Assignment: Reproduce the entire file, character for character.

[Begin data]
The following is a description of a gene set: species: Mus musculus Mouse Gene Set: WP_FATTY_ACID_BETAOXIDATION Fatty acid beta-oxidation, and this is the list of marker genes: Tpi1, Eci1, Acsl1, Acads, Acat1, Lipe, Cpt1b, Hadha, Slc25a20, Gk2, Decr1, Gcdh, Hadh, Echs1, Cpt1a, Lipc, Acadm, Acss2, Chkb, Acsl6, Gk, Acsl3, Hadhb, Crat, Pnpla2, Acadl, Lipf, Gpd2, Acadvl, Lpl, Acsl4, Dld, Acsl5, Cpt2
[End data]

The following is a description of a gene set: species: Mus musculus Mouse Gene Set: WP_FATTY_ACID_BETAOXIDATION Fatty acid beta-oxidation, and this is the list of marker genes: Tpi1, Eci1, Acsl1, Acads, Acat1, Lipe, Cpt1b, Hadha, Slc25a20, Gk2, Decr1, Gcdh, Hadh, Echs1, Cpt1a, Lipc, Acadm, Acss2, Chkb, Acsl6, Gk, Acsl3, Hadhb, Crat, Pnpla2, Acadl, Lipf, Gpd2, Acadvl, Lpl, Acsl4, Dld, Acsl5, Cpt2